Category Archives: Vietnam

#2143: Thien Houng Food Lemon Chicken Flavour Instant Noodles

Here’s another one sent by a reader named Colin – thanks! He’s sent quite a few! This one’s from Vietnam – haven’t reviewed many from there in a while… Let’s have a look!

The distributor/import sticker.

Here’s the back of the package (click to enlarge). Looks to be meat free but check for yourself. To prepare, add everything to a bowl. Add 400ml boiling water and cover for 3 minutes. stir and enjoy!

The noodle block.

Just letting you know – this is high grade soup.

A fine powder.

An oil sachet.

An orangish oil.

The vegetables sachet.

Looks like spring onion or chives.

A little chilli powder sachet.

Chilli powder.

Finished (click to enlarge). Added Salad Cosmo mung bean sprouts, baked chicken, hard boiled egg and coriander. The noodles came out pretty well – a little on the softer side. The broth was a kind of spicy chicken with a note of lemon to it. I’m thinking the chilli powder kind of deadened the lemon taste a little bit. The oiliness was nice. 3.25 out of 5.0 stars.  EAN bar code 8934663101038.

The Banh Mi Handbook: Recipes for Crazy-Delicious Vietnamese Sandwiches

A Thien Houng Food TV spot.

#1906: Vifon Chicken Flavor Asian Style Instant Noodles

With my son Andy over here, it’s usually a good bet that he will like some chicken noodles with some nice garnish. His favorites include fish cake and cheese – which don’t always go with everything. I’d usually choose something like that combo for spicy Korean seafood ramyun. He did indeed get his cheese after the final picture of the noodles were taken today, and so all things are good in the world. Let’s check out this variety from Vietnam!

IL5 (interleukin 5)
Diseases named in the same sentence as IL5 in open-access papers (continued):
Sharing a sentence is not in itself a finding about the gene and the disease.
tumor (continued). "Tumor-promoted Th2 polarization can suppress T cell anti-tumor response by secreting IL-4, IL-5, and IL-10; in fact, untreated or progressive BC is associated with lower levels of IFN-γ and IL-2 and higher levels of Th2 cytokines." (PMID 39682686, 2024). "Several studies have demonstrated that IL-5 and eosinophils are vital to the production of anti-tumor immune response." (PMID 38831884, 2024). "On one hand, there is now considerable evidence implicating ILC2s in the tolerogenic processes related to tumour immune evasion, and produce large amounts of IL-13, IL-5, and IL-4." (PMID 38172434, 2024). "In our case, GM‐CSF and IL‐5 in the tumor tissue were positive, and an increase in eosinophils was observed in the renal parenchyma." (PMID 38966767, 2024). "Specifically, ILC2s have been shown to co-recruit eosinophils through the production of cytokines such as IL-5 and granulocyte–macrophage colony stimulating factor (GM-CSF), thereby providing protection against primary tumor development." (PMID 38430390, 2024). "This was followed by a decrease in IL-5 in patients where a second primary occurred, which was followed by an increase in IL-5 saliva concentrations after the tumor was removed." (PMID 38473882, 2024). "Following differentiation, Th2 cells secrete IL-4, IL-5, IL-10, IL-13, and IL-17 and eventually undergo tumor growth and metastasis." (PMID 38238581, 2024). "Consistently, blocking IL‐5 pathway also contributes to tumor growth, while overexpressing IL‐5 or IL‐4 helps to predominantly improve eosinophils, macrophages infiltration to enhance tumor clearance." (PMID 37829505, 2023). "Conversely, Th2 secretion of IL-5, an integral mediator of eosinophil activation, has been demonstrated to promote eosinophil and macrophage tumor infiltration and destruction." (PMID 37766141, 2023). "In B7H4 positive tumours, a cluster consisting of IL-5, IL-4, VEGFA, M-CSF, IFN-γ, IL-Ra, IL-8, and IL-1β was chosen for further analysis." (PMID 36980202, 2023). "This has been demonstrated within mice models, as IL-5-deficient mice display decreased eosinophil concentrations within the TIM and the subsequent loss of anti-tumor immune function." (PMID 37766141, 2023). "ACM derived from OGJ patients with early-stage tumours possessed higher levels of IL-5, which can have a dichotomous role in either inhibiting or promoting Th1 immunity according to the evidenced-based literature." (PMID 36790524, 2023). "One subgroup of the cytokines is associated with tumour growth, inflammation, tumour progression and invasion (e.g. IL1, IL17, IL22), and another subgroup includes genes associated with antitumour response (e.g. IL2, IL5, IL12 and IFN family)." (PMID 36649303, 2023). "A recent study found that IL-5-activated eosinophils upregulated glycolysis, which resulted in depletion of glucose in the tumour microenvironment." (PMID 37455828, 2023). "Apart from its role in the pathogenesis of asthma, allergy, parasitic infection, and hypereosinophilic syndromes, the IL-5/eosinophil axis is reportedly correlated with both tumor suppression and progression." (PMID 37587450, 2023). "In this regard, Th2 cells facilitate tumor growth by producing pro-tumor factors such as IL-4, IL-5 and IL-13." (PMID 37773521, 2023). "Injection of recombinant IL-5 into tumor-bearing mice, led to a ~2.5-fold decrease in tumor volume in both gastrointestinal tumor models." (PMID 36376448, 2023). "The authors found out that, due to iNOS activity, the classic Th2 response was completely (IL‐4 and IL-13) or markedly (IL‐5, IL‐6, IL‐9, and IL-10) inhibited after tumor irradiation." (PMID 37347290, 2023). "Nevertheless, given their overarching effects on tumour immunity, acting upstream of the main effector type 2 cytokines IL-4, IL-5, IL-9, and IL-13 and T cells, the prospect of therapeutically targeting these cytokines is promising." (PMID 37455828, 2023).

Here’s the back of the package (click to enlarge). Looks to be meat free but check for yourself. To prepare, add package contents to a bowl and add 400ml boiling water. Cover for 3 minutes. Stir and enjoy!

The noodle block.

The soup base sachet.

A slightly granular powder with a chicken scent.

The vegetables sachet.

Small bits of greenery.

Finished (click to enlarge). Added coriander and Salad Cosmo mung bean sprouts. The noodles hydrated well and had a comfort food kind of texture – soft and warm. They also hydrated very well. The broth was quite good – nice chicken taste and bits of vegetable were throughout. 3.5 out of 5.0 stars. UPC bar code 851683004195.


A Vifon promotional film.

#1816: Vifon Asian Style Instant Noodles Artificial Beef Flavor